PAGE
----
McLaren needed to ditch Honda to find own faults, says Brawn

Jonathan Noble

After a difficult partnership that lasted from 2015 to 2017, Honda parted ways ahead of the 2018 campaign to allow the Woking-based outfit to switch to a customer engine deal with Renault.

Although McLaren getting rid of the Japanese manufacturer was key to it turning things around itself.

“They've got some sensible people there now, and it took them a while to recognise that,” said F1's managing director of motor sport.

“People say they made a big mistake getting rid of Honda. But, I think funnily enough they almost needed to do that to recognise what they needed to do with the team.

“They were blaming Honda and getting a benchmark, they recognised they had to do something with the team.

“I don't know how they would have come to that conclusion unless they put an engine in the back of the car that somebody else was racing and somebody else was doing well with.

"In doing that they recognised then that they have some bigger problems other than just the engine and they had to make some changes. And I think they have made some very sensible changes.”

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Brawn feels bullish about the prospects for the current midfield teams as the impact of the 2021 cost cap and prize money shake-up comes in to effect.

“They're very challenged economically. That's part of the problem,” he said. “I know there's a little bit of frustration from some of the teams that the cost controls aren't lower because I think we had to put them at a level that was manageable for the top teams.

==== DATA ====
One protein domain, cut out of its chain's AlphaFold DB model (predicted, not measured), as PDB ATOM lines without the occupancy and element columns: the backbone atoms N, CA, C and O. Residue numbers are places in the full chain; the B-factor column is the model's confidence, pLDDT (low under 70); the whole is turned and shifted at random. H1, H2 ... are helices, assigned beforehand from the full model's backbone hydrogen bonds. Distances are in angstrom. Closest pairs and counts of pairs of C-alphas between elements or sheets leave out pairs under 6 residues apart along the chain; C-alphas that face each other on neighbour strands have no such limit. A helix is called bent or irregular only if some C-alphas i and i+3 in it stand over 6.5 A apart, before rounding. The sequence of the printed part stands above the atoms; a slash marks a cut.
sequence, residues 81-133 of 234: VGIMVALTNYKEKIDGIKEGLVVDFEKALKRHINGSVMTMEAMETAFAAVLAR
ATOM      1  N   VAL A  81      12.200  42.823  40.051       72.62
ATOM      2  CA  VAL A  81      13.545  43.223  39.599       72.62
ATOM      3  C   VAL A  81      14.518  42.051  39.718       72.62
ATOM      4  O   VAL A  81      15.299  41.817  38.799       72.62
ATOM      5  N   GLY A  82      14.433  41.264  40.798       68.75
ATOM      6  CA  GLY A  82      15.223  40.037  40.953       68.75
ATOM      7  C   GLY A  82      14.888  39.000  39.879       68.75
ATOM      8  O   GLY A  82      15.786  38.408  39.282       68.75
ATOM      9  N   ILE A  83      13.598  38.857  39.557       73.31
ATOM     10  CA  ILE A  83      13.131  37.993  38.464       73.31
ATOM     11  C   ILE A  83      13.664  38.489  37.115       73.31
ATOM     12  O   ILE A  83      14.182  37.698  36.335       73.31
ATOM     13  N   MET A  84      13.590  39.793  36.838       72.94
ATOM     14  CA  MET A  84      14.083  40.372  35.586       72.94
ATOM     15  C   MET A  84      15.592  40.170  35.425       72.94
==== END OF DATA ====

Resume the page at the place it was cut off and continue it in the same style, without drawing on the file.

“But it will still be a dramatic change for the top teams in terms of the change of their structure and so on.

“I think that very process will bring some more parity between the midfield and the top teams in F1. So I think there's a brighter future for the same midfield teams.

“The new commercial deal is much more equitable. The prize money is much more fairly distributed amongst the teams.

"So those teams, some of them are going to have a substantial increase in their prize money, making their economics more sensible.”

Brawn also hopes that Williams is able to turn things around and get back on to a proper footing in F1.

Asked for his views on the Grove-based outfit, Brawn said: “It is a concern. Williams has had a couple of very poor years, and you can't carry on like that. Sponsors will leave, drivers will leave, but you live in hope that they can pull it together because Williams is a great name for F1, with a great history.

“We don't want to lose them. The more equitable prize money distribution will help them a bit, but they can't languish around the back of the grid forever. It won't last. So we keep our fingers crossed that they're going to do a better job in the next couple of seasons.”